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Old 06-19-2013, 12:56 AM   #1
kite
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can CIA scan communications which is openssl encrypted?


One stupid question, can CIA scan and read communications which is openssl encrypted? Or can Chinese great firewall scan and read communications which is openssl encrypted?
 
Old 06-19-2013, 01:49 AM   #2
volkerdi
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If you use a sufficiently strong cipher, it would be prohibitively expensive (if not impossible) for them to do so by cracking the encryption. But if your private keys are stored on network connected computers, they might be able to gain access to those and not have to bother with trying to brute-force the encryption.
 
Old 06-19-2013, 01:56 AM   #3
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putting away the various flaws in the SSL implementations, I think they don't need to scan it in real time: assuming that storage is not a problem (and for some organizations actually isn't) they can record the traffic and unencrypt it taking their time.

what yesterday needed cpu power that seemed a lot at the time today isn't, and will be even more easy in the future.
so, in the long term, brute force cracking on recorded traffic is doable.

that is to say that I personally stopped trusting encryption for very delicate matters.

Last edited by ponce; 06-19-2013 at 02:03 AM.
 
Old 06-19-2013, 02:04 AM   #4
Celyr
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I know that my point is not going to be the strongest one but I don't think you have to worry about wich kind of aquarium are you selling. Government data collection is not about Chinese aquarium if Chinese don't mean cocaine and aquarium bomb. Come on.
 
Old 06-19-2013, 02:12 AM   #5
Ilgar
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If you look at the history of SSL/TLS, you will find that quite a few flaws have been discovered. This is due to the complexity of the mechanism. I find it quite likely that some government agencies are aware of vulnerabilities that are not publicly known yet. If you need TLS for online purchase etc. then you have no other option for now, you have to use the technology that the server/website wants you to use. But if your concern is sending secure emails/data to people, you really must use PGP/GPG style encryption with a good cipher and high key length.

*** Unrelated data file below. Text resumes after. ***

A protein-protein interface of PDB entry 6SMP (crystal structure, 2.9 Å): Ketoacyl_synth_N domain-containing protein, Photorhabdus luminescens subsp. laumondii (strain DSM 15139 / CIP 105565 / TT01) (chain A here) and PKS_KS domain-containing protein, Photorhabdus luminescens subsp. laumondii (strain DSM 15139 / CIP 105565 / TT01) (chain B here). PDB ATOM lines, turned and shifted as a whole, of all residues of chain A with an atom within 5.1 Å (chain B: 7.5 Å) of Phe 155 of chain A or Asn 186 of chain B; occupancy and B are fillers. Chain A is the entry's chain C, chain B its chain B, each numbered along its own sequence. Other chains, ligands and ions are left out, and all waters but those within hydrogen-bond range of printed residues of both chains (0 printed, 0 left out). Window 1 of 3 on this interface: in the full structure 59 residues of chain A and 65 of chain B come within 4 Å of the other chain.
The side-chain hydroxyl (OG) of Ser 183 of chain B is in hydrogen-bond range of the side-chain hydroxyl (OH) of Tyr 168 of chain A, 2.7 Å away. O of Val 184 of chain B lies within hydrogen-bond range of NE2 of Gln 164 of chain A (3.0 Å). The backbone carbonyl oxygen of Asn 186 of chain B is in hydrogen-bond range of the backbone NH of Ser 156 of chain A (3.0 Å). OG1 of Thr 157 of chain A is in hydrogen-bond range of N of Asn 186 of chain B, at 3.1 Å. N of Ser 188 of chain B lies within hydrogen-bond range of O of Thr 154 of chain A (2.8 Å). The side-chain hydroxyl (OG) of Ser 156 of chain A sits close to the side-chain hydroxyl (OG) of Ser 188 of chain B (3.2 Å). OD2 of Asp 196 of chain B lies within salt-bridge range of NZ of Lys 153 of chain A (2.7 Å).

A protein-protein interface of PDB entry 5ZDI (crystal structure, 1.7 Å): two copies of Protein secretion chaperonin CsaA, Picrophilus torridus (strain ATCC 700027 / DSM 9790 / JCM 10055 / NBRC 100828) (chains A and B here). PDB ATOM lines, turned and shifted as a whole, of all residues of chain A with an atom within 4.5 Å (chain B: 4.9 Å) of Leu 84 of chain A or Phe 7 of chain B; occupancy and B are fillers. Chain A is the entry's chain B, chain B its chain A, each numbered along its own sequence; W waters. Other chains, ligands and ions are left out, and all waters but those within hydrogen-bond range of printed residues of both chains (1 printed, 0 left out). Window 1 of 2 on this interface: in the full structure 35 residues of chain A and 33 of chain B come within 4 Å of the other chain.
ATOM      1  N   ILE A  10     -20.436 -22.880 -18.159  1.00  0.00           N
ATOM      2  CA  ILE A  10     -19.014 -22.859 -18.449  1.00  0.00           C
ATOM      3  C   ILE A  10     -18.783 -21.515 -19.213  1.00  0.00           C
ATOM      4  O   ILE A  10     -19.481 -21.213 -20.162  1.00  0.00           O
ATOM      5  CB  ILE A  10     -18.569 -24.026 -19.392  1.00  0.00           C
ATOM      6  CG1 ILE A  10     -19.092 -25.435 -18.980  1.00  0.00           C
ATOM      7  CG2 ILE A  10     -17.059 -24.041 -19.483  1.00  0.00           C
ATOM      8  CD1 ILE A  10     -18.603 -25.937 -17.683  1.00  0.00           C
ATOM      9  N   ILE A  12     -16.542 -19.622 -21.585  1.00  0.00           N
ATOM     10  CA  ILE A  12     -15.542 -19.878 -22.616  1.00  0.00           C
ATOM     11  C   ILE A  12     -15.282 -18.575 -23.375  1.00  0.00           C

Old 06-19-2013, 03:01 AM   #6
kite
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Quote:
Originally Posted by Celyr View Post
I know that my point is not going to be the strongest one but I don't think you have to worry about wich kind of aquarium are you selling. Government data collection is not about Chinese aquarium if Chinese don't mean cocaine and aquarium bomb. Come on.
Thanks a lot for everyone's opinions.

To: Selyr
You are right, aquarium business is open and I have nothing to hide. But I do sometimes break the great firewall and do some nasty things like searching via google.com or watching porn movies LOL I am just wondering whether I would be caught at home watching that kind of things.

Thanks to Slackware, at least I learned how to break that wall as a long time linux user, via ssh tunnelling or VPN.
 
Old 06-19-2013, 04:17 AM   #7
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This is a pertinent question.

The truth is that some Governments, (and this includes democratically elected ones) have been spoofing our communications without our consent. The secrecy behind this behavior is unjustified and we should be informed about their technical capability. On twitter you can follow #AskSnowden and you can see that even the authors of cryptographic software (such as @ioterror) are asking whether the NSA has the capability to trace whistle blowers and dissidents over the Internet. I am afraid that the Internet has given us a false hope of freedom of speech. Nevertheless using cryptography will make spoofing agents' work much harder. Hopefully, they are not taxing us even further to be able to decrypt it faster.